The U.N. Security Council faced another delay in voting on a revised resolution for providing aid to Gaza. This delay stems from a division in opinions, with the United States supporting a watered-down version, while other countries advocate for a stronger text, including the now-eliminated call for the urgent suspension of hostilities between Israel and Hamas.
Revised Draft Resolution
The revised draft, discussed behind closed doors, introduces significant changes, prompting council members to seek consultations with their respective capitals. The vote, initially scheduled for Monday, has been postponed to Friday. U.S. Ambassador Linda Thomas-Greenfield affirmed the U.S. backing for the new text, insisting it remains a robust resolution fully supported by the Arab group.
The diplomatic landscape witnessed a week and a half of negotiations involving U.S. Secretary of State Antony Blinken and President Joe Biden. President Biden highlighted ongoing negotiations on “a resolution that we may be able to agree to.” The prolonged discussions led to the present delay in the voting process.
Ambassador Thomas-Greenfield refuted claims of the resolution being watered down, asserting its strength and the Arab group’s support. However, a crucial provision calling for the urgent suspension of hostilities was eliminated, raising questions about the resolution’s efficacy.
Key Provisions Eliminated
The revised resolution now calls for urgent steps to allow safe humanitarian access and create conditions for a sustainable cessation of hostilities. The draft also removes the exclusive U.N. monitoring of relief consignments to Gaza, substituting it with a request to the U.N. Secretary-General.
Bypassing Council Members
In a controversial move, the U.S. negotiated the draft with the UAE and Egypt, excluding other council members from the process. Thomas-Greenfield stated that the revised resolution aligns with Egypt’s priorities in establishing a mechanism for humanitarian assistance.
Humanitarian Crisis in Gaza
U.N. Secretary-General António Guterres warned of a looming humanitarian catastrophe in Gaza, emphasizing the urgent need for aid. A report by 23 U.N. and humanitarian agencies revealed alarming statistics, with Gaza’s entire population facing a food crisis, and over half at a catastrophic starvation level.
Casualties and International Reactions
The conflict in Gaza has resulted in nearly 20,000 Palestinian casualties. President Biden expressed concerns about Israel losing international support due to indiscriminate bombing. Defense Secretary Lloyd Austin urged Israel to shift from high-intensity operations to targeted efforts.
Defense Secretary’s Pressures
Austin’s plea underscores the evolving dynamics, urging Israel to focus on killing Hamas leaders, destroying tunnels, and rescuing hostages. This marks a significant shift in approach from high-intensity operations.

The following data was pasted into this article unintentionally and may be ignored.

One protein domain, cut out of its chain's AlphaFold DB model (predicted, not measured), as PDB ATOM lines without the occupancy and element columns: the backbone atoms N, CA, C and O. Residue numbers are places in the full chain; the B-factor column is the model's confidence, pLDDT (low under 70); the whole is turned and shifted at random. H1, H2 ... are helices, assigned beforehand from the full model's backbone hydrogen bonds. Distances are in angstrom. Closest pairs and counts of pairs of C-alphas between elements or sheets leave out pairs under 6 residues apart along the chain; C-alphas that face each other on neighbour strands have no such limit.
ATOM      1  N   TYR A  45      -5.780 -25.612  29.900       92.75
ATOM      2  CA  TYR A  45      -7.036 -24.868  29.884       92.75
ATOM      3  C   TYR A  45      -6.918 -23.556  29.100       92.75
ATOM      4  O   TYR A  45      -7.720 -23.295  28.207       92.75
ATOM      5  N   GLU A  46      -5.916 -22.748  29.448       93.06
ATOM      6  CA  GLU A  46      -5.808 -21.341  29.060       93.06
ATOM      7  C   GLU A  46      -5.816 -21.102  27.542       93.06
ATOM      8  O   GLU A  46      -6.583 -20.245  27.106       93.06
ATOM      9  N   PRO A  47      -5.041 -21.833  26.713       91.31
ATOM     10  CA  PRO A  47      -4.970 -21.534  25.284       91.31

Changes in Draft Resolution
A major change in the U.S.-backed draft resolution is the removal of condemnation for violations of international humanitarian law. Instead, it demands the immediate and unconditional release of hostages and reaffirms the parties’ obligations under international law.
Two-State Solution and Unification
The draft resolution reaffirms the Security Council’s commitment to a two-state solution for Israel and Palestine. It also stresses the importance of unifying the Gaza Strip with the West Bank under the Palestinian Authority.
Legal Implications of Resolutions
Security Council resolutions carry legal weight, but adherence varies. The General Assembly’s resolutions, while not legally binding, reflect global opinions. The ongoing complexities of the situation make resolution adherence challenging.
Previous Unified Actions
Past unified actions by the Security Council, including humanitarian pauses and aid deliveries, highlight the ongoing challenges. The U.S. abstained in its first unified action on Nov. 15, adopting a resolution demanding humanitarian pauses. However, it later vetoed a similar resolution on Dec. 8.
General Assembly’s Stance
The General Assembly’s approval of a comparable resolution emphasizes the global concern for the situation. With a vote count of 153-10, the resolution garnered widespread support, indicating the urgency and severity of the crisis.
In conclusion, the delayed vote on the U.N. Security Council’s revised resolution underscores the complexity of addressing the Gaza crisis. The elimination of key provisions and differing global stances complicate efforts to provide effective aid and achieve a sustainable cessation of hostilities. As the situation unfolds, international collaboration remains crucial for navigating the intricate diplomatic landscape.